• estuaries such as the Mersey, Clyde and Tees are showing "undesirably high" toxic contamination from heavy metals and chemicals, which has led to flounder and dab showing signs of cancer and suffering sex changes;
  • a "significant" number of shellfish farms are unsafe and beaches are being closed due to sewage contamination;
  • massive new offshore windfarms off Wales, north-west England and the South-east pose a "major challenge" to marine life.

The document forms a crucial part of a new Government campaign to combat climate change and introduce tough new controls on over-fishing, campaigns that will be stepped up this week.

Elliott Morley, the environment minister who oversaw the report, told The Independent on Sunday: "For the dwindling band of doubters, I would really recommend that they look at this report. It demonstrates there are serious problems with climatic change, and we've really got to get a grip on it. The longer we delay taking effective action, the more difficult it will be to turn things around. Even a five-year delay could be significant."

He warned that these trends could lead to the weakening of a crucial ocean current and weather system that keeps Britain warm, which is known as the North Atlantic Oscillation and is connected to the Gulf Stream. "This is new. These are the kinds of things which have just appeared on the radar screen." There was, he claimed, an "urgent" need to start preparing an even more sweeping global agreement to cut climate change gases to replace the Kyoto Protocol despite US opposition.

The fishing industry would also get a rude shock, he claimed. "This report makes very clear the impact of commercial fishing on the marine ecosystem. We can't go on with these unsustainable levels of fishing. In that respect, it's very powerful."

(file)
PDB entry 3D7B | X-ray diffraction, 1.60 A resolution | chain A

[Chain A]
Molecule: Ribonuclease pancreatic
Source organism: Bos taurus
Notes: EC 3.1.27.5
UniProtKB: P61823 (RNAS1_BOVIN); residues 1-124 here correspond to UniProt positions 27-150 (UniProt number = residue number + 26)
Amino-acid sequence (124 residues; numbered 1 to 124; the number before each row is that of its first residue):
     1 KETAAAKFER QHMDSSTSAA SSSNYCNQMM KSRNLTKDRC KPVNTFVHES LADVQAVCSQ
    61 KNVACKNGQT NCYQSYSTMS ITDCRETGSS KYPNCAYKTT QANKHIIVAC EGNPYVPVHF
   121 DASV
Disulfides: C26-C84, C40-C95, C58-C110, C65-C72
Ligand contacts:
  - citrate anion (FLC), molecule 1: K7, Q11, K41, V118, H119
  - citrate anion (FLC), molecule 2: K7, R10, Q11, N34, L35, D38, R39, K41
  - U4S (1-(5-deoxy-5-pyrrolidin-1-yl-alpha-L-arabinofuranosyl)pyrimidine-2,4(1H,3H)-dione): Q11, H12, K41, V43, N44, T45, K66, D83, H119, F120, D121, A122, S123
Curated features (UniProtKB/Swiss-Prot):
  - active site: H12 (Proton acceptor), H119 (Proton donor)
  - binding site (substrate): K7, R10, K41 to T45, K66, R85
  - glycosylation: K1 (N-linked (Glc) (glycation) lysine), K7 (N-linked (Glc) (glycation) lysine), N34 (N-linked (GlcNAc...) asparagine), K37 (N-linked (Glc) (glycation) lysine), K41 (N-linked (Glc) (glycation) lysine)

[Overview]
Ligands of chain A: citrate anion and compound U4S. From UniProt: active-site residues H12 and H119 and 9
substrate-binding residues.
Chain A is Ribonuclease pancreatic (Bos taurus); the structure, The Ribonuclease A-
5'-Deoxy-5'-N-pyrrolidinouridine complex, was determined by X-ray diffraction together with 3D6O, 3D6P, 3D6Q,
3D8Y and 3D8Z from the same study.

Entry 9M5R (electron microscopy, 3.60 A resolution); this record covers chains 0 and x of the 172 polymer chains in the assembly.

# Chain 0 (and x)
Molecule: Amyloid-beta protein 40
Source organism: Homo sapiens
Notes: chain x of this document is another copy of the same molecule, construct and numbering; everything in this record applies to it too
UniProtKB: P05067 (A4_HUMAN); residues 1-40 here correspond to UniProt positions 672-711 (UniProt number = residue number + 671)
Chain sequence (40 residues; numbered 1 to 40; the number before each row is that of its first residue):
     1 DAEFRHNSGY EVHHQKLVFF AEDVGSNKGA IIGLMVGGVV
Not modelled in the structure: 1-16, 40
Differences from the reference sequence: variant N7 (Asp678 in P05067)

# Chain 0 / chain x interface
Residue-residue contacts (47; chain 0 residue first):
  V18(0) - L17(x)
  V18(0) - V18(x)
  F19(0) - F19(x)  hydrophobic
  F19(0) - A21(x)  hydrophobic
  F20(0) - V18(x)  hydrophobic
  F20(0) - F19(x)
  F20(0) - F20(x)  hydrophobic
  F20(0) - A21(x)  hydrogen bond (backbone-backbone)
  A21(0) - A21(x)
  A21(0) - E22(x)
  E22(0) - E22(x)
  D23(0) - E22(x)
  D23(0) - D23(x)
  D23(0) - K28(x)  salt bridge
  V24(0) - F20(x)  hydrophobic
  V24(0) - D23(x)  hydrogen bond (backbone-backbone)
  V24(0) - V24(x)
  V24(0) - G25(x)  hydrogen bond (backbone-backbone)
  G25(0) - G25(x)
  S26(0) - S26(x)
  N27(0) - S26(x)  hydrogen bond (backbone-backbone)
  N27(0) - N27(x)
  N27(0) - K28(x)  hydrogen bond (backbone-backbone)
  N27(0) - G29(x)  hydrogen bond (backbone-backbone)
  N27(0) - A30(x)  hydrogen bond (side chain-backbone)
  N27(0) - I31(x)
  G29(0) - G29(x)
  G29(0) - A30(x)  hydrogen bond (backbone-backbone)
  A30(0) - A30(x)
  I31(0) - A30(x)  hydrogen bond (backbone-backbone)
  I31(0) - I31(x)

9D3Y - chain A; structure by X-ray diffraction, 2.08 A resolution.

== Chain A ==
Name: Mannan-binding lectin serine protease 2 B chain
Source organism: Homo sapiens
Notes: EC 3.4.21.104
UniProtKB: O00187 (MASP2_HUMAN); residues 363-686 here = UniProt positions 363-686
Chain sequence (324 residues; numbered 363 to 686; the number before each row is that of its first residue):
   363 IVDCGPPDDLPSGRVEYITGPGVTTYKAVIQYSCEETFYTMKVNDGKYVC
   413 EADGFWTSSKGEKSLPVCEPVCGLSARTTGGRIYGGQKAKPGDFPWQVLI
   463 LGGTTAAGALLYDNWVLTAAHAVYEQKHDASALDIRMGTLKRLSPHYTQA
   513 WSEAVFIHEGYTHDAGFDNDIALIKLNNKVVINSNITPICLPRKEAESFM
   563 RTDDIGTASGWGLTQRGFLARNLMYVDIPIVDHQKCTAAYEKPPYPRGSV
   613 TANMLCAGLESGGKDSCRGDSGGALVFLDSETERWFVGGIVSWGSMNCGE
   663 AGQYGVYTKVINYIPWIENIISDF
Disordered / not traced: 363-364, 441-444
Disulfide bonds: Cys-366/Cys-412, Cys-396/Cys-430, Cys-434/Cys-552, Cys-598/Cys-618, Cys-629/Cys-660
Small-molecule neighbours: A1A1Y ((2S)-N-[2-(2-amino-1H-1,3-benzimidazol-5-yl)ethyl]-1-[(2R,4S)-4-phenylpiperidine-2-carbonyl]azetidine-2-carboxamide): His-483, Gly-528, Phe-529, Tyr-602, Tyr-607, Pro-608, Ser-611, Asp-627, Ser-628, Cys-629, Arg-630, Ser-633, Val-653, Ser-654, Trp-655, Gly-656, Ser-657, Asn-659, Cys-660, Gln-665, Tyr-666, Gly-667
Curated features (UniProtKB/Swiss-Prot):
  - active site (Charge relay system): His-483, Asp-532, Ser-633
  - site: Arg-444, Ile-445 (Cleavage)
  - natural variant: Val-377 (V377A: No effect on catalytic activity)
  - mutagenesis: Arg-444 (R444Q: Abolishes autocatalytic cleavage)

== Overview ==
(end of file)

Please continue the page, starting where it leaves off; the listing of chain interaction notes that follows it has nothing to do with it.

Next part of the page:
The report, based on 800 pages of scientific analysis, also uses a "traffic light" system to show how the health of the seas in 22 key areas. A healthy "green light" is awarded for only three of them - oil pollution, oil spills and the health of sea mammals such as seals.

The most heavily used colour is amber, for 12 areas such as human sewage, radioactivity, salmon farming and chemical pollution, which it claims have "room for improvement". Even so, sea birds are still at risk of death from trawler nets, oil spills and pollution, and salmon farms are still threatening wild salmon with interbreeding and sea lice.

The study says that chemical and radioactive releases are getting better, but it warns that some persistent chemicals, such as hormone-disrupting chemicals causing sex changes, are not properly understood or monitored. Farming fertilisers are still causing serious problems for some ports and regions, leading to algeal blooms and unchecked seaweed growth.

However, red "warnings" are slapped on seven areas: the collapse of key fish stocks; the unprecedented changes in plankton species; the deaths of dolphins and porpoises from trawler nets; a collapse in some North Sea bird populations due to overfishing of sandeels; the 50 non-native species which have arrived in British waters; the sea life affected by climate change; and the beaches still despoiled by litter.